House GOP issues scathing report on Solyndra loan guarantee

The Republican majority on the House Energy and Commerce Committee, which has been pounding the White House for months on the Solyndra solar bankruptcy, on Aug. 2 released a report detailing the findings of its investigation into the U.S. Department of Energy’s management of its loan guarantee program.

The 147-page report chronicles the committee’s 18-month investigation into DOE’s failed $535m loan guarantee to Solyndra, which included the review of over 300,000 pages of documents, interviews with numerous individuals, and five committee oversight hearings.

The report was released following the committee’s approval Aug. 1 of the “No More Solyndras Act,” which is legislation authored by full Committee Chairman Fred Upton, R-Mich., and Oversight and Investigations Subcommittee Chairman Cliff Stearns, R-Fla.

The report details the evidence gathered during the course of the investigation and the committee’s conclusions. “The evidence demonstrates administration officials knew Solyndra was a bad bet from the beginning, but the White House was determined to make Solyndra a stimulus success story at any cost,” said a GOP statement about the report. “Despite repeated warnings that Solyndra was doomed to fail, the Obama administration went ahead in backing the solar company, cutting corners in the process, and rushed the loan guarantee out the door. The investigation also found DOE knowingly violated the law when it restructured the terms of the loan guarantee and subordinated taxpayers’ interest to the interests of private investors.”

Documents obtained by the committee “exposed” a relationship between Solyndra and another stimulus-backed project, the GOP said. The report details Solyndra’s role as a supplier for Prologis’ Project Amp, a solar panel installation project and the recipient of a partial loan guarantee for $1.4bn. “The White House was well aware of Solyndra’s deteriorating financial condition when it allowed DOE to move forward with Project Amp,” said the majority statement. “DOE would later use the relationship between Project Amp and Solyndra as a key bargaining tool to push for a second restructuring while directly engaging in last minute negotiations between Solyndra and the Project Amp sponsor.”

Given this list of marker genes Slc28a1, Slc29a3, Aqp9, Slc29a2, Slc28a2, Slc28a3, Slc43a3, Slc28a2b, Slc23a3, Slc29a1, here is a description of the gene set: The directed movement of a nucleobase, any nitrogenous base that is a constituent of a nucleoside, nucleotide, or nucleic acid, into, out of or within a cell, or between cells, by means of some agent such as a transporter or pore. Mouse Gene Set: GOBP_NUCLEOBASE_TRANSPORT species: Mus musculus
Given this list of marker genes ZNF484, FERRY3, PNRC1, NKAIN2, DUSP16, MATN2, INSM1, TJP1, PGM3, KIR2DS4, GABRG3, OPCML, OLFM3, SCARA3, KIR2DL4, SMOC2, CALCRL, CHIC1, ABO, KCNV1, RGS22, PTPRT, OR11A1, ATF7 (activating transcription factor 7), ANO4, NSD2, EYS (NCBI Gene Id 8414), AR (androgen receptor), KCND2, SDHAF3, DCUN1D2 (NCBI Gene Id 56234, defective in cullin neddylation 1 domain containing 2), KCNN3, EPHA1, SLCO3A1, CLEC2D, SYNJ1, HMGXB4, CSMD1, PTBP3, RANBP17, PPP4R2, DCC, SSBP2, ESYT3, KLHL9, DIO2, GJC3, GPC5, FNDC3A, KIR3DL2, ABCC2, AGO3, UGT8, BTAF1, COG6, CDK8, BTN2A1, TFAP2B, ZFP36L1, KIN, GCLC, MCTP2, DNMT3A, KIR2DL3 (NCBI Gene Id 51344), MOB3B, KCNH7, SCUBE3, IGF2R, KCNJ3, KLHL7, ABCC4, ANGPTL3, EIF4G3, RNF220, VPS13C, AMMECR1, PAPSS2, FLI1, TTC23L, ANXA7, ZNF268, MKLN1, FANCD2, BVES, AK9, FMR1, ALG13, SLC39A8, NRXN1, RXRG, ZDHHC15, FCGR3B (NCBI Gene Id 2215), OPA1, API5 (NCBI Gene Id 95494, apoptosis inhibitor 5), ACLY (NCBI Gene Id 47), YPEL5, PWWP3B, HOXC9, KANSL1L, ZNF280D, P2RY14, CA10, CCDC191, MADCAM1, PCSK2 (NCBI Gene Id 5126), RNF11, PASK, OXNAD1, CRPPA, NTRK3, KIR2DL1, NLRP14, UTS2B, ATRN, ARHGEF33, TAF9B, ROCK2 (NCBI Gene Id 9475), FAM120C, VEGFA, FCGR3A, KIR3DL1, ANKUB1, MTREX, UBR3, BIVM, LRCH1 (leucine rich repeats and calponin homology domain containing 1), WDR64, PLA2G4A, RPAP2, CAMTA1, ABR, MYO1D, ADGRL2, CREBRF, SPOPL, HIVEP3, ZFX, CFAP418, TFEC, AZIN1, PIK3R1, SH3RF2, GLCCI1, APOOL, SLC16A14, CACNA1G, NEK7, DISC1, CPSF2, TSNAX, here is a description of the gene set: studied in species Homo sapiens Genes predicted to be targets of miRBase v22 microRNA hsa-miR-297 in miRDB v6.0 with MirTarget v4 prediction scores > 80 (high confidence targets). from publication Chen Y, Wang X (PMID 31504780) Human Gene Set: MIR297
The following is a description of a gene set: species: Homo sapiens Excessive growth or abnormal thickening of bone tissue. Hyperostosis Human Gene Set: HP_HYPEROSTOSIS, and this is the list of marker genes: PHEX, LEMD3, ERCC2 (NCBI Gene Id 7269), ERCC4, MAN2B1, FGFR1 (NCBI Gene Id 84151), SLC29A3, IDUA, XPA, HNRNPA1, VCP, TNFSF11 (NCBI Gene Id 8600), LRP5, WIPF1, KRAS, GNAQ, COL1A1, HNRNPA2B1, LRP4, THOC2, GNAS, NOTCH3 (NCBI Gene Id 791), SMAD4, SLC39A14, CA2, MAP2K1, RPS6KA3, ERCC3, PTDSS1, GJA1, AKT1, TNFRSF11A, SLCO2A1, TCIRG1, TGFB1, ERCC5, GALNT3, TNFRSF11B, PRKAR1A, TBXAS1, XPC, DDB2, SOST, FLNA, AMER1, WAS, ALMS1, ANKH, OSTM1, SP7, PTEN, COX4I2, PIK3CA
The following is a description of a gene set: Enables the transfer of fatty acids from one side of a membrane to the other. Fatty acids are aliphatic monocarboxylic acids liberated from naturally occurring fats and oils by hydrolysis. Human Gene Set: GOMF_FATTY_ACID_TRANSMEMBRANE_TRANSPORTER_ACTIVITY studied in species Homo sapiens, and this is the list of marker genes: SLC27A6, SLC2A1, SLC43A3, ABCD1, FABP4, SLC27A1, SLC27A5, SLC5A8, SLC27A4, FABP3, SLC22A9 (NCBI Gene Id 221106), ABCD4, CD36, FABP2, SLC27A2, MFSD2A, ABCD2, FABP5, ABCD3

The report also gives an in-depth look into the role played by one of President Barack Obama’s prominent backers in the administration’s decision to issue the loan guarantee and the loan’s restructuring that put taxpayers behind two private investors.

Key decisionmakers at DOE, including head of the loans program office Jonathan Silver, knew of billionaire George Kaiser’s influence and attempted to leverage it, the majority statement said. According to the report: “Individuals connected to the George Kaiser Family Foundation (GKFF) — whose primary investment arm, Argonaut, was Solyndra’s largest shareholder — played important roles in a series of critical discussions and negotiations with DOE. George Kaiser, whose fortune funds the GKFF, was closely involved in financial decisions related to Solyndra, often authorizing key disbursements and restructuring proposals, as well as in Solyndra’s lobbying, public relations, and government procurement strategies in Washington.”

Upton: this is why feds shouldn’t be in venture capital business

“Solyndra will be remembered in the history books as a sad hallmark of a newly installed administration that felt it was above the rules, lusting for positive headlines rather than focused on delivering results,” said Upton. “We now know the first domino of the Solyndra mess was DOE cutting the Treasury Department out of the approval process in the rush to send what will go down as the most expensive press release known to man. Now, Solyndra is a painful reminder of why the federal government should not be in the venture capital business.”

“What was once the poster child for the administration’s green energy spending plan, Solyndra is now a symbol of President Obama’s failed stimulus economy,” said Stearns. “Our investigation uncovered a political saga starring key White House officials and big Obama donors. The story reaches a turning point when DOE subordinates taxpayers to outside funding and then Solyndra files for bankruptcy, laying off employees and leaving taxpayers on the hook for millions of dollars. While this may make for a great Hollywood drama, it is a disturbing truth for taxpayers. We must ensure that the Solyndra story is never repeated.”

Among the committee’s findings included in the report:

  • The timing of the Solyndra Conditional Commitment was coordinated with the White House, and scheduled before DOE had reached an agreement with the company on key terms.
  • DOE failed to consult with the Department of the Treasury during the course of its review of Solyndra’s application, as required by the Energy Policy Act of 2005. Instead, DOE asked Treasury to review the terms only after it had made the decision to issue the conditional commitment to Solyndra. Even then, Treasury was only given one day to review the terms.
  • DOE should have better anticipated the market challenges that contributed to Solyndra’s financial condition.
  • DOE ignored critical red flags about Solyndra’s financial condition prior to closing the loan guarantee in September 2009.
About Barry Cassell 20414 Articles
Barry Cassell is Chief Analyst for GenerationHub covering coal and emission controls issues, projects and policy. He has covered the coal and power generation industry for more than 24 years, beginning in November 2011 at GenerationHub and prior to that as editor of SNL Energy’s Coal Report. He was formerly with Coal Outlook for 15 years as the publication’s editor and contributing writer, and prior to that he was editor of Coal & Synfuels Technology and associate editor of The Energy Report. He has a bachelor’s degree from Central Michigan University.